(b) Will the President's immunity from suit continue even after his term has ended, considering that the events covered by the Petition took place during his term? (2.5%)
What and whose vote is required for the following acts: (2% each)
(a) the repeal of a tax exemption law;
(b) a declaration of the existence of a state of war;
(c) the amendment of a constitutional provision through a constituent assembly;
(d) the resolution of a tie in a presidential election; and
(e) the extension of the period for the suspension of the privilege of the writ of habeas corpus?
The Province of Amaya is one of the smallest provinces in the Philippines with only one legislative district composed of four municipalities: Uno, Dos, Tres, and Cuatro.
Andres, a resident and registered voter of Cuatro municipality, ran and was elected as member of the Sangguniang Panlalawigan (SP) of Amaya in the 2010 and 2013 local elections.
While Andres was serving his second term as sp member, a law was enacted re-apportioning the four towns of Amaya into two legislative districts: Uno and Dos comprising the First District, and Tres and Cuatro comprising the Second District.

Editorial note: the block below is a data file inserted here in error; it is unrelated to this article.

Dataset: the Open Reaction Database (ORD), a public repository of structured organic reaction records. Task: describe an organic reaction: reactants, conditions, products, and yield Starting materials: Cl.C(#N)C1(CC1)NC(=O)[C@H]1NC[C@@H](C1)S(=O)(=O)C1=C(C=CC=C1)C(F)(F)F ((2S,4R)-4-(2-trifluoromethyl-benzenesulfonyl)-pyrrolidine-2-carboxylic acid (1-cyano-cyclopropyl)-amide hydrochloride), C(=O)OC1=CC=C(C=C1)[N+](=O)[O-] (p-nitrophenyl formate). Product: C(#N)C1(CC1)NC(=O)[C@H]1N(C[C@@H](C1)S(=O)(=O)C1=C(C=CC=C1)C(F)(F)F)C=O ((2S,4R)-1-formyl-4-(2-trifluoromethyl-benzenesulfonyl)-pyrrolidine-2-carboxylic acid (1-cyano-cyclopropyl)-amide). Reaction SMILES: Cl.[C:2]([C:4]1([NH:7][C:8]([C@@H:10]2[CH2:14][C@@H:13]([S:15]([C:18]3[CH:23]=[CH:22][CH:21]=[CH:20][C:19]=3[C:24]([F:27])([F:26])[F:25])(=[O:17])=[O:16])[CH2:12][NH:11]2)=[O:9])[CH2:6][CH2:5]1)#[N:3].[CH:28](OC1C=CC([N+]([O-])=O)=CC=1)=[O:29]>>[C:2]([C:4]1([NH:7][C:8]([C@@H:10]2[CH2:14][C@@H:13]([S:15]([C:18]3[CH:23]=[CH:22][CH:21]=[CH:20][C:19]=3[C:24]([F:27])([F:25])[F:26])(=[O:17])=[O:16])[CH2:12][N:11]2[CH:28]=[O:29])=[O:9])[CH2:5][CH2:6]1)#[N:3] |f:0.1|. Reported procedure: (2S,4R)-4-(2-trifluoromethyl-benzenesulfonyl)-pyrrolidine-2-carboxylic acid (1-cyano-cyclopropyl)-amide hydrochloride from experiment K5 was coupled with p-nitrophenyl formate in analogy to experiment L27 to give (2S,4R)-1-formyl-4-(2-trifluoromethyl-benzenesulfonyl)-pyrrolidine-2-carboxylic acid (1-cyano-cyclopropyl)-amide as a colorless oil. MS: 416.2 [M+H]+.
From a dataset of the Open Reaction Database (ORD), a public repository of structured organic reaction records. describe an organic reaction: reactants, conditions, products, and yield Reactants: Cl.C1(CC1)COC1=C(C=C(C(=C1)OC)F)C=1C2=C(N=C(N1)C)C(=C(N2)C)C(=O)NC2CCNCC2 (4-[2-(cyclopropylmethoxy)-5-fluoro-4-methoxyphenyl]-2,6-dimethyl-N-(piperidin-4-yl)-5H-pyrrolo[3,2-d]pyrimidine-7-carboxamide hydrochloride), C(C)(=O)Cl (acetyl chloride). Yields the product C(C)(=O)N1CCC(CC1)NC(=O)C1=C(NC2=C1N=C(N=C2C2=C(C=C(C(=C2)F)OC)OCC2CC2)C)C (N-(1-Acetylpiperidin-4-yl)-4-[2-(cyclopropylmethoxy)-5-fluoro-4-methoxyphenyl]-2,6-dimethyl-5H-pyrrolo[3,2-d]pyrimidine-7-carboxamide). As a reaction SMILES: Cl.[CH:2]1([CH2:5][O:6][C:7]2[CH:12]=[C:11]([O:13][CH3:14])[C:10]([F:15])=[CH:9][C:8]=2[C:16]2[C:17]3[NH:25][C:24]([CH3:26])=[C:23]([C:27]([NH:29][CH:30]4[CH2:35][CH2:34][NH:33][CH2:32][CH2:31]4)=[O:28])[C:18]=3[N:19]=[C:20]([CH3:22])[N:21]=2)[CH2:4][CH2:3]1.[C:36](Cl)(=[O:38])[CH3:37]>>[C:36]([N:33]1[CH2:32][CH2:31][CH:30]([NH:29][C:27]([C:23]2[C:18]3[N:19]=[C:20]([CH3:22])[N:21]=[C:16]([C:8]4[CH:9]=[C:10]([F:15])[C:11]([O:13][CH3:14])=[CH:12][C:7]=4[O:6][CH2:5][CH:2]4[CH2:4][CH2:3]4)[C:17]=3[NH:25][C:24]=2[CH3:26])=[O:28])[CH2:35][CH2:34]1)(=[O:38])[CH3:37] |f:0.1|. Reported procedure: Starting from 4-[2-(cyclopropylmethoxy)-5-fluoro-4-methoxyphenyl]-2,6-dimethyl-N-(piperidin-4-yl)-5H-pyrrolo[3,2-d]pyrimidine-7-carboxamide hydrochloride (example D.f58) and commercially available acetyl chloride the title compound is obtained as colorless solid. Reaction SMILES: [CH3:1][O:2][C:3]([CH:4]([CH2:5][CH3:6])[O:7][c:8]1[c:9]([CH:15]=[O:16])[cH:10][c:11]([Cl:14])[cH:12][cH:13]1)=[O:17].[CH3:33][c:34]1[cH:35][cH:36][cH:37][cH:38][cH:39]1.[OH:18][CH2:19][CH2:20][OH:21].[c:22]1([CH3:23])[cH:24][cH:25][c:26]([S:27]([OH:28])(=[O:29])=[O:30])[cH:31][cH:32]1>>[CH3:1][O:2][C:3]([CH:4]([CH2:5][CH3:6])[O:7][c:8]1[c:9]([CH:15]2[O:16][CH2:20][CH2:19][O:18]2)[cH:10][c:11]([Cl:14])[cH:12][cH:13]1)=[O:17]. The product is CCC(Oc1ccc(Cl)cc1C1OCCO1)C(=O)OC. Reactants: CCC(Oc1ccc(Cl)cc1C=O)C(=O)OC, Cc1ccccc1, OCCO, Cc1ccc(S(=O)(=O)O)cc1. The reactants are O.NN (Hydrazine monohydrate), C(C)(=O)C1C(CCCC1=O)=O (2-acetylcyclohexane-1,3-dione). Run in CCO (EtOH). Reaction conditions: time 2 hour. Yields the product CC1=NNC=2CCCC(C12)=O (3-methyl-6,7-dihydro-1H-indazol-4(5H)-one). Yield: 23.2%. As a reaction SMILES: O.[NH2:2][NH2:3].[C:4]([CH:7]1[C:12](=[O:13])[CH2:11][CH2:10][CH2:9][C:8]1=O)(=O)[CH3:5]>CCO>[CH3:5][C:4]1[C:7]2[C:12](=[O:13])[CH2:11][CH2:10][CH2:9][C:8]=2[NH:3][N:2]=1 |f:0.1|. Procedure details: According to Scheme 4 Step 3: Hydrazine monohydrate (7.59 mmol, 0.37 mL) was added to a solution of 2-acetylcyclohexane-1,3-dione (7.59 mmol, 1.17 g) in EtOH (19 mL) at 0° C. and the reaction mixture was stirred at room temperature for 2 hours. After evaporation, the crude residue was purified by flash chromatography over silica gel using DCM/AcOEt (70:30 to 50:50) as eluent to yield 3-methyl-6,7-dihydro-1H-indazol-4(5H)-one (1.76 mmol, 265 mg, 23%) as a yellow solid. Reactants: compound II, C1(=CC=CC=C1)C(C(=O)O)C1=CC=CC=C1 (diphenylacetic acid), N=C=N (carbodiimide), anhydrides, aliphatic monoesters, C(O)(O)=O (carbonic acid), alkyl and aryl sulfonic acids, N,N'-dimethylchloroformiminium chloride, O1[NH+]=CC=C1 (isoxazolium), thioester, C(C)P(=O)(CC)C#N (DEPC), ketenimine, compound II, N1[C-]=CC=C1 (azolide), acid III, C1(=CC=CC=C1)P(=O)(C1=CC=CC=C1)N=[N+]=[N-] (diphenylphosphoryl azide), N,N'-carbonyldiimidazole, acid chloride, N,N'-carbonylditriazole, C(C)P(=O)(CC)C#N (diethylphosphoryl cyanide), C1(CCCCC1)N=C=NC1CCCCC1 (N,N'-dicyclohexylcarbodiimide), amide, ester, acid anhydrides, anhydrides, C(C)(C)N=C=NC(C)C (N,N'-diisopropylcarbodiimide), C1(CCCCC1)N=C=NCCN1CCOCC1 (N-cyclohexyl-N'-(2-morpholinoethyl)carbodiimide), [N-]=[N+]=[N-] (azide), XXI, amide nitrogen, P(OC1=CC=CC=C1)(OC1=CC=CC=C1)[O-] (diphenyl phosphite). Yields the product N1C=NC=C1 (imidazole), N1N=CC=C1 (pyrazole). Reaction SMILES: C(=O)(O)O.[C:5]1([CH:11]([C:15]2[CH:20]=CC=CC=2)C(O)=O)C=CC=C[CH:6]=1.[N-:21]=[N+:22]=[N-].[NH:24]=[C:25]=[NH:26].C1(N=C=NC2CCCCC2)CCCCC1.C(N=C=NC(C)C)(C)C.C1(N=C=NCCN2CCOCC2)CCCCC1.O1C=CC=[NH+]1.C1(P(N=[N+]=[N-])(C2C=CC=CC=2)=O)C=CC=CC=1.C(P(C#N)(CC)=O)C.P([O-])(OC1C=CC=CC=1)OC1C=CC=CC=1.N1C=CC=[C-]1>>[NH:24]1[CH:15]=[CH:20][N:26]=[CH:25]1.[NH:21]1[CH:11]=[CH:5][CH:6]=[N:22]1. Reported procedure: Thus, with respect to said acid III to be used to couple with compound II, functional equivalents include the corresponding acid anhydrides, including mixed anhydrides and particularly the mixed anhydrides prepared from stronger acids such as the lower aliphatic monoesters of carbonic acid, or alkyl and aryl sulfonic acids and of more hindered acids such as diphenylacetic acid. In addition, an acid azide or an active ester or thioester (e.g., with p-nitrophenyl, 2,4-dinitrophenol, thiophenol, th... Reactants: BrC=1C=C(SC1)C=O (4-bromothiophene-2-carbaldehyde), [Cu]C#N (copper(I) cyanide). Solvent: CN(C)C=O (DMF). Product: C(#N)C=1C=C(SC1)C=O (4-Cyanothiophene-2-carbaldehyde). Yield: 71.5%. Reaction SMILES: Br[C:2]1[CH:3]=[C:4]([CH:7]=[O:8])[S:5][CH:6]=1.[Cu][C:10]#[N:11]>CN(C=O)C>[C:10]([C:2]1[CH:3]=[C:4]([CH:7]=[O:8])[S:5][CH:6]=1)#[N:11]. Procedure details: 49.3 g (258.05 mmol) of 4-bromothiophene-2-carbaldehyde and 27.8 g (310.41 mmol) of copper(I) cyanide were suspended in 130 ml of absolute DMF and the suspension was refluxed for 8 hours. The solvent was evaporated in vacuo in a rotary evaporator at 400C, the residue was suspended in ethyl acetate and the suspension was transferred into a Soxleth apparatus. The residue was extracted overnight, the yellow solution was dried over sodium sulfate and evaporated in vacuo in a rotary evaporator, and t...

In the 2016 local elections, Andres ran and was elected as member of the SP of Amaya representing the Second District.
Andres seeks your legal advice regarding his intention to run as a member of the SP of Amaya for the Second District in the next local elections in 2019. What will you advise Andres? (2.5%)
State whether or not the following acts are constitutional: (2% each)
(a) A law prescribing as qualifications for appointment to any court lower than the Supreme Court, Philippine citizenship, whether natural-born or naturalized, 35 years of age on the date of appointment, and at least eight years as a member of the Philippine Bar;
(b) A law requiring all candidates for national or local elective offices to be college degree holders;
(c) The designation by the President of an acting Associate Commissioner of the Civil Service Commission;
(d) The appointment by the President as Deputy Ombudsman of a lawyer who has been engaged in the practice of law for five years; and
(e) The nomination by a national party-list of a person who is not one of its bona fide members.
Ang Araw, a multi-sectoral party-list organization duly registered as such with the Commission on Elections (Comelec), was proclaimed as one of the winning party-list groups in the last national elections. Its first nominee, Alejandro, assumed office as the party-list representative.
About one year after Alejandro assumed office, the Interim Central Committee of Ang Araw expelled Alejandro from the party for disloyalty and replaced him with Andoy, its second nominee. Alejandro questioned before the Comelec his expulsion and replacement by Andoy.